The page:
ACR Data Science Institute (DSI) Chief Science Officer Keith Dreyer, DO, PhD, FACR, was featured in a Scientific American article about bias in artificial intelligence (AI) and how the humans that use it may unconsciously absorb these biases.
AI models can easily become more skewed than humans are, the news website said, citing a recent Bloomberg assessment that determined generative AI may display stronger racial and gender biases than people do. Humans may also attribute more objectivity to machine-learning tools than they do with other sources.
Another huge issue is that lack of transparency from AI developers, such as how their algorithms are built and trained, makes it difficult to weed out AI bias. Dreyer told Scientific American that transparency is a problem, even among approved medical AI tools.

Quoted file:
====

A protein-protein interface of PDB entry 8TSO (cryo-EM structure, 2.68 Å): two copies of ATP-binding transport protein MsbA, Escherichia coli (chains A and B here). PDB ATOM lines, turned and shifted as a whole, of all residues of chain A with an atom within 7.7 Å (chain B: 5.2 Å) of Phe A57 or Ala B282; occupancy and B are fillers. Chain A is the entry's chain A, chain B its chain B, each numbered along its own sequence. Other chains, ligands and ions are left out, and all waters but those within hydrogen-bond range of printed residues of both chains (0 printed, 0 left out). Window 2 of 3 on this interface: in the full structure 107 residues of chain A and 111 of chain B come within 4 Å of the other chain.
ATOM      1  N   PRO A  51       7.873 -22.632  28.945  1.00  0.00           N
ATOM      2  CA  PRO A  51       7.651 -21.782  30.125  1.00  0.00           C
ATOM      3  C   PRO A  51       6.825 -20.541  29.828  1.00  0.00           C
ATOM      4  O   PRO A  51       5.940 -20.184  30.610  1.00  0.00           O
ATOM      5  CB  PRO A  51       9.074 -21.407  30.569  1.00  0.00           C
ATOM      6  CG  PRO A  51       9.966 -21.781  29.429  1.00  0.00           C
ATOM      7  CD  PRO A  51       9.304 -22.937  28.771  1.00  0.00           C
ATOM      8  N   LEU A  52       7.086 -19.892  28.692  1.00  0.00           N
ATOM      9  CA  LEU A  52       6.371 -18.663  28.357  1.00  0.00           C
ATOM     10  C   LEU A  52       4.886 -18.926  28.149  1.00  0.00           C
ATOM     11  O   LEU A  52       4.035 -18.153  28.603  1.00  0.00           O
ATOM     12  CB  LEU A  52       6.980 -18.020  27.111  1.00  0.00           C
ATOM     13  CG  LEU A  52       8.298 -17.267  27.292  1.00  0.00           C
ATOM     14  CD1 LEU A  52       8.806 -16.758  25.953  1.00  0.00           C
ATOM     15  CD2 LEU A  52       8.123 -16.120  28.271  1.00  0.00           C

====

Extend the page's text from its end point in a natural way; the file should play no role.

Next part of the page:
The ACR has been advocating for increased transparency for years, writing in a 2021 article, “We need physicians to understand at a high level how these tools work, how they were developed, the characteristics of the training data, how they perform, how they should be used, when they should not be used, and the limitations of the tool.”
Read the full article on Scientific American.